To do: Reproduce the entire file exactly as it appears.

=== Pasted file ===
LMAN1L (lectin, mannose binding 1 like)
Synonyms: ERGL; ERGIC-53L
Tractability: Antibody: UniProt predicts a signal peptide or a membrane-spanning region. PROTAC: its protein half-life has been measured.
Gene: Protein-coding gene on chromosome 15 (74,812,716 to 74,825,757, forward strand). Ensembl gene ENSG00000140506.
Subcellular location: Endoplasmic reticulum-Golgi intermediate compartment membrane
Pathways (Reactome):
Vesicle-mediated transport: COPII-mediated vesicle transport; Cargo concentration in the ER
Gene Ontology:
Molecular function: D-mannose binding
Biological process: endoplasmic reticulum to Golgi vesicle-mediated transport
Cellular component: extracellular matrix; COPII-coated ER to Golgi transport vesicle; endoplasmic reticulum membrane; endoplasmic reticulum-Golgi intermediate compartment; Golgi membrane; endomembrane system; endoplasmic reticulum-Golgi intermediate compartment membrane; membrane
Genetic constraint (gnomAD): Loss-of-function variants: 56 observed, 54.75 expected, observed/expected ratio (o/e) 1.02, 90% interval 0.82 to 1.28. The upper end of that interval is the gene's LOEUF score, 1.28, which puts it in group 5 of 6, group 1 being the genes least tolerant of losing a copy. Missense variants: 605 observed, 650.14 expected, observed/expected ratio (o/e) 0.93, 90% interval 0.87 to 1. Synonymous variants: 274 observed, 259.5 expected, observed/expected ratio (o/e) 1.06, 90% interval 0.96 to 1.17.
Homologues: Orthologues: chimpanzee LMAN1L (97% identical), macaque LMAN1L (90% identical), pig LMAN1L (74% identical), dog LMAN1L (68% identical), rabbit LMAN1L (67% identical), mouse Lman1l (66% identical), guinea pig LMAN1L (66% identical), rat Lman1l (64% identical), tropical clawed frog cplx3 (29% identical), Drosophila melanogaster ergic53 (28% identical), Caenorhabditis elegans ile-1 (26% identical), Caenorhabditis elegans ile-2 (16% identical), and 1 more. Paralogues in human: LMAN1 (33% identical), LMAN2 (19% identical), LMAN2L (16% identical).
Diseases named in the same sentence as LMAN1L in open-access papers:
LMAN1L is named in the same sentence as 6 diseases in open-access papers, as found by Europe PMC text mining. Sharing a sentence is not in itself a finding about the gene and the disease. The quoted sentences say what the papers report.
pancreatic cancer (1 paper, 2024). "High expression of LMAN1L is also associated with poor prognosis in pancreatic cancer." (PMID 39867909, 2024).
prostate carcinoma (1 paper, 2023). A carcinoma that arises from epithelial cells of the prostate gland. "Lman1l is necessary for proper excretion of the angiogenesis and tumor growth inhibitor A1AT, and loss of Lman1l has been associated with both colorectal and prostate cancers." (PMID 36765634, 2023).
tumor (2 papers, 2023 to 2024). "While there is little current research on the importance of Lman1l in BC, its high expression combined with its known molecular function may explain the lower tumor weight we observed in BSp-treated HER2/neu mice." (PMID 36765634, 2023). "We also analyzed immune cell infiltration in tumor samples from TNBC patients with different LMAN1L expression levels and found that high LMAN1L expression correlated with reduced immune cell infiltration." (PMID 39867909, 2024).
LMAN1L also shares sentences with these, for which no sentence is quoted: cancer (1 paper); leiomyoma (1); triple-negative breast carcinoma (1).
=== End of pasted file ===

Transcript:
LMAN1L (lectin, mannose binding 1 like)
Synonyms: ERGL; ERGIC-53L
Tractability: Antibody: UniProt predicts a signal peptide or a membrane-spanning region. PROTAC: its protein half-life has been measured.
Gene: Protein-coding gene on chromosome 15 (74,812,716 to 74,825,757, forward strand). Ensembl gene ENSG00000140506.
Subcellular location: Endoplasmic reticulum-Golgi intermediate compartment membrane
Pathways (Reactome):
Vesicle-mediated transport: COPII-mediated vesicle transport; Cargo concentration in the ER
Gene Ontology:
Molecular function: D-mannose binding
Biological process: endoplasmic reticulum to Golgi vesicle-mediated transport
Cellular component: extracellular matrix; COPII-coated ER to Golgi transport vesicle; endoplasmic reticulum membrane; endoplasmic reticulum-Golgi intermediate compartment; Golgi membrane; endomembrane system; endoplasmic reticulum-Golgi intermediate compartment membrane; membrane
Genetic constraint (gnomAD): Loss-of-function variants: 56 observed, 54.75 expected, observed/expected ratio (o/e) 1.02, 90% interval 0.82 to 1.28. The upper end of that interval is the gene's LOEUF score, 1.28, which puts it in group 5 of 6, group 1 being the genes least tolerant of losing a copy. Missense variants: 605 observed, 650.14 expected, observed/expected ratio (o/e) 0.93, 90% interval 0.87 to 1. Synonymous variants: 274 observed, 259.5 expected, observed/expected ratio (o/e) 1.06, 90% interval 0.96 to 1.17.
Homologues: Orthologues: chimpanzee LMAN1L (97% identical), macaque LMAN1L (90% identical), pig LMAN1L (74% identical), dog LMAN1L (68% identical), rabbit LMAN1L (67% identical), mouse Lman1l (66% identical), guinea pig LMAN1L (66% identical), rat Lman1l (64% identical), tropical clawed frog cplx3 (29% identical), Drosophila melanogaster ergic53 (28% identical), Caenorhabditis elegans ile-1 (26% identical), Caenorhabditis elegans ile-2 (16% identical), and 1 more. Paralogues in human: LMAN1 (33% identical), LMAN2 (19% identical), LMAN2L (16% identical).
Diseases named in the same sentence as LMAN1L in open-access papers:
LMAN1L is named in the same sentence as 6 diseases in open-access papers, as found by Europe PMC text mining. Sharing a sentence is not in itself a finding about the gene and the disease. The quoted sentences say what the papers report.
pancreatic cancer (1 paper, 2024). "High expression of LMAN1L is also associated with poor prognosis in pancreatic cancer." (PMID 39867909, 2024).
prostate carcinoma (1 paper, 2023). A carcinoma that arises from epithelial cells of the prostate gland. "Lman1l is necessary for proper excretion of the angiogenesis and tumor growth inhibitor A1AT, and loss of Lman1l has been associated with both colorectal and prostate cancers." (PMID 36765634, 2023).
tumor (2 papers, 2023 to 2024). "While there is little current research on the importance of Lman1l in BC, its high expression combined with its known molecular function may explain the lower tumor weight we observed in BSp-treated HER2/neu mice." (PMID 36765634, 2023). "We also analyzed immune cell infiltration in tumor samples from TNBC patients with different LMAN1L expression levels and found that high LMAN1L expression correlated with reduced immune cell infiltration." (PMID 39867909, 2024).
LMAN1L also shares sentences with these, for which no sentence is quoted: cancer (1 paper); leiomyoma (1); triple-negative breast carcinoma (1).